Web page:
Finding a way forward on benefits
Both sides in the debate about welfare are running true to form. The ‘Daily Mail’ and Conservative politicians use the case of Mick Philpott to give the impression that abuse is rampant while privately admitting that the example of a man with a wife, a mistress and 13 children is probably unique.
The churches, for their part, have concentrated their fire on the suffering the cuts in benefits will cause and the widespread myths about scroungers and shirkers. This is the easy bit. It is more difficult to say what should be done about a welfare bill we can no longer afford. Housing benefits, for example, now account for £28.3 billion a year, one-tenth of the total welfare budget.
Is it reasonable to expect taxpayers making a daily journey on a crowded transport system from Essex or Hertfordshire to work in central London to subsidise people living in Westminster or Kensington? Private rents have gone up by 37 per cent in the past five years.
Opinion polls show that while in 1987, 55 per cent of the population was prepared to see an increase in welfare benefits even if it meant an increase in taxation, now only 27 per cent think that way. Seven people in 10 want to see less spent on welfare.
There are many reasons for this state of affairs. Abuses in the system highlighted by the right wing press are only one reason. The economic crisis is important but some years ago David Willetts warned that as Britain’s population became more ethnically diverse there would be less support for welfare. The welfare state was popular in homogeneous societies like Sweden; it was never held in equal esteem in such a racially diverse country as the US. Research by Robert Putnam has shown that pluralism leads to less trust and less readiness to share. This is not just a racist attitude.
When I lived in Australia I was struck by the resentment felt to New Zealanders who enjoyed access to the benefit system. In 2001 a rule was introduced that New Zealanders must be resident in Australia for two years before claiming benefits.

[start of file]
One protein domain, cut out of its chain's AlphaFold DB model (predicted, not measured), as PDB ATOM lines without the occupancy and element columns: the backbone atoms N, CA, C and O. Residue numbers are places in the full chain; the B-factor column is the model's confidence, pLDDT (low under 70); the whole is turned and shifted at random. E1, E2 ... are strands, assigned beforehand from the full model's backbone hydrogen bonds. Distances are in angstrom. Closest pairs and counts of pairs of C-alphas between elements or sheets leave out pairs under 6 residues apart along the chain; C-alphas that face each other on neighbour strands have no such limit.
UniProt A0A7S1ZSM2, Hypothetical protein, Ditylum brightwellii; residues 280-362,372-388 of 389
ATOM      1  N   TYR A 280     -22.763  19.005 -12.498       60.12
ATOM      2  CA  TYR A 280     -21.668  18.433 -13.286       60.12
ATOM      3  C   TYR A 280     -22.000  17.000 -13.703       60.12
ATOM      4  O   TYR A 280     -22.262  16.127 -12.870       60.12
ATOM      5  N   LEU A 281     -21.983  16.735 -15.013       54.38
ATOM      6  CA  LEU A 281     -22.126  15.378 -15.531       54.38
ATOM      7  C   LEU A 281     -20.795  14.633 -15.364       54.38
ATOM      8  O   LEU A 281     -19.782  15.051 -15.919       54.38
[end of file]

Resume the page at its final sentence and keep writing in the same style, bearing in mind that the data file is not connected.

Conservative politicians are not slow to play on hostility to benefits. George Osborne is a politician to his fingertips and he knows how to make austerity popular. Churches may get support from ‘The Guardian’ and Labour Party but outside their own ranks most people will simply shrug their shoulders and say ‘They would say that wouldn’t they? Vicars only work on Sundays’.
In the long run the best way to help the poor in the present climate of financial stringency is to reform the welfare system. Despite all his rhetoric this is what Iain Duncan Smith is not doing. Here Frank Field is often right. In the long run the only way to make benefits acceptable and worth more is to tie them to contributions. Beveridge was quite clear that what he was recommending was ‘social insurance – giving a return for contribution benefits up to subsistence level as of right and without means test so that individuals may build freely upon it’.
Getting to such a system will not be easy. Successive governments have made numerous mistakes that cannot quickly be corrected but Beveridge’s vision should be the aim.
In the meantime other steps can be taken. More emphasis needs to go on education and training. The government’s vocation scheme is to be commended. More money would be better spent on child care than on benefits.
Penalising people for living in social housing with a room extra to their requirements when there are not enough smaller flats and houses is a short–sighted policy that will produce a host of hard luck stories in the media. Urgent steps need to be taken to increase the number of houses being built. Last year three times more families were created than houses were built.
In the debate between the Government and its critics certain truths are being overlooked. There are limits to the amount of money Governments can spend, however reluctant the churches are to recognise that fact. Economising on the welfare bill is not the same as reform, no matter how much Iain Duncan Smith may pretend it is. Not all spending is good and not all reform is bad, but cuts do not always equal reform.
Pensions represent a growing proportion of the welfare bill and attempts are being made to stir up intergenerational hostility. War between the generations could replace class warfare. An attempt has been made at reforming pensions and retirement age is being raised over Trade Union opposition. Opponents are right to point out that there is a difference in lifespan between different classes and between different parts of the country and that needs to be borne in mind. As for universal benefits such as bus passes, TV licences and heating allowances, they should not be abolished but taxed in the same way old aged pensions are taxed.
In the current economic climate voters across Europe are turning not to the left but to populist parties that play on hostility to immigrants and welfare recipients. One way to change this is to reform, not abolish, the system so that its advantages can be seen by all.